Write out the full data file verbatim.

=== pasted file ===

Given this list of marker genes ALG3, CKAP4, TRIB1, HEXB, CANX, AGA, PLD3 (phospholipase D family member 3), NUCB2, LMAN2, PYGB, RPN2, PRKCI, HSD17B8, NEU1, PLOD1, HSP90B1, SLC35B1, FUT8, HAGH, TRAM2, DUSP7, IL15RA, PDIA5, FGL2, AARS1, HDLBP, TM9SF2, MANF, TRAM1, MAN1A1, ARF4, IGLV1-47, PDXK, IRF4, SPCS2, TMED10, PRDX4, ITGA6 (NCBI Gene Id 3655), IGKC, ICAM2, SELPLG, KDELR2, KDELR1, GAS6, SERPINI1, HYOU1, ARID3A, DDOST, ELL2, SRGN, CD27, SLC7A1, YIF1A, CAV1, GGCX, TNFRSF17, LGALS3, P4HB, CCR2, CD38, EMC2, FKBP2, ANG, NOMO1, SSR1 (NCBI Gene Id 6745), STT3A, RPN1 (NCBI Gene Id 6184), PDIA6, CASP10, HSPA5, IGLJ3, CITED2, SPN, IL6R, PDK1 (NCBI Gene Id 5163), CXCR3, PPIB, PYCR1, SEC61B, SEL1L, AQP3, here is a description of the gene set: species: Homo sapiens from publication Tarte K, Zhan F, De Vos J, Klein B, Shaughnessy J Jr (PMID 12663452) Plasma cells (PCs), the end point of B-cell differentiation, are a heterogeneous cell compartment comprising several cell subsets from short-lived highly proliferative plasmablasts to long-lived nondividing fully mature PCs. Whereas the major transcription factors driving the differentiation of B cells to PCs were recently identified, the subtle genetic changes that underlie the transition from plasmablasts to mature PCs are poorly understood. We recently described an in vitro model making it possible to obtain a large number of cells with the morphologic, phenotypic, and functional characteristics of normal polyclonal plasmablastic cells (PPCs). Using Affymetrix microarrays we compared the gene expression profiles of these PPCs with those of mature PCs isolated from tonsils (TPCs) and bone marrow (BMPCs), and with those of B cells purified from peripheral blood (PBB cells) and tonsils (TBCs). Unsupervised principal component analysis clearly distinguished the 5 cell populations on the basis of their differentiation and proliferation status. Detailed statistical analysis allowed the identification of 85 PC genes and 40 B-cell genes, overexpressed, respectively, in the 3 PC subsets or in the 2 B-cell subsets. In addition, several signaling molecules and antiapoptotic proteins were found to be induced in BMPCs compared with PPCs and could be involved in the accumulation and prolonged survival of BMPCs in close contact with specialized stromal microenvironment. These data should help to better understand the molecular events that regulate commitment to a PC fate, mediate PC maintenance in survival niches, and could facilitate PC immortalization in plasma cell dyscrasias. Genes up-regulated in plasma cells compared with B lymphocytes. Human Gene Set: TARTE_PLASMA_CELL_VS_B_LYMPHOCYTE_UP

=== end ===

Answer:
Given this list of marker genes ALG3, CKAP4, TRIB1, HEXB, CANX, AGA, PLD3 (phospholipase D family member 3), NUCB2, LMAN2, PYGB, RPN2, PRKCI, HSD17B8, NEU1, PLOD1, HSP90B1, SLC35B1, FUT8, HAGH, TRAM2, DUSP7, IL15RA, PDIA5, FGL2, AARS1, HDLBP, TM9SF2, MANF, TRAM1, MAN1A1, ARF4, IGLV1-47, PDXK, IRF4, SPCS2, TMED10, PRDX4, ITGA6 (NCBI Gene Id 3655), IGKC, ICAM2, SELPLG, KDELR2, KDELR1, GAS6, SERPINI1, HYOU1, ARID3A, DDOST, ELL2, SRGN, CD27, SLC7A1, YIF1A, CAV1, GGCX, TNFRSF17, LGALS3, P4HB, CCR2, CD38, EMC2, FKBP2, ANG, NOMO1, SSR1 (NCBI Gene Id 6745), STT3A, RPN1 (NCBI Gene Id 6184), PDIA6, CASP10, HSPA5, IGLJ3, CITED2, SPN, IL6R, PDK1 (NCBI Gene Id 5163), CXCR3, PPIB, PYCR1, SEC61B, SEL1L, AQP3, here is a description of the gene set: species: Homo sapiens from publication Tarte K, Zhan F, De Vos J, Klein B, Shaughnessy J Jr (PMID 12663452) Plasma cells (PCs), the end point of B-cell differentiation, are a heterogeneous cell compartment comprising several cell subsets from short-lived highly proliferative plasmablasts to long-lived nondividing fully mature PCs. Whereas the major transcription factors driving the differentiation of B cells to PCs were recently identified, the subtle genetic changes that underlie the transition from plasmablasts to mature PCs are poorly understood. We recently described an in vitro model making it possible to obtain a large number of cells with the morphologic, phenotypic, and functional characteristics of normal polyclonal plasmablastic cells (PPCs). Using Affymetrix microarrays we compared the gene expression profiles of these PPCs with those of mature PCs isolated from tonsils (TPCs) and bone marrow (BMPCs), and with those of B cells purified from peripheral blood (PBB cells) and tonsils (TBCs). Unsupervised principal component analysis clearly distinguished the 5 cell populations on the basis of their differentiation and proliferation status. Detailed statistical analysis allowed the identification of 85 PC genes and 40 B-cell genes, overexpressed, respectively, in the 3 PC subsets or in the 2 B-cell subsets. In addition, several signaling molecules and antiapoptotic proteins were found to be induced in BMPCs compared with PPCs and could be involved in the accumulation and prolonged survival of BMPCs in close contact with specialized stromal microenvironment. These data should help to better understand the molecular events that regulate commitment to a PC fate, mediate PC maintenance in survival niches, and could facilitate PC immortalization in plasma cell dyscrasias. Genes up-regulated in plasma cells compared with B lymphocytes. Human Gene Set: TARTE_PLASMA_CELL_VS_B_LYMPHOCYTE_UP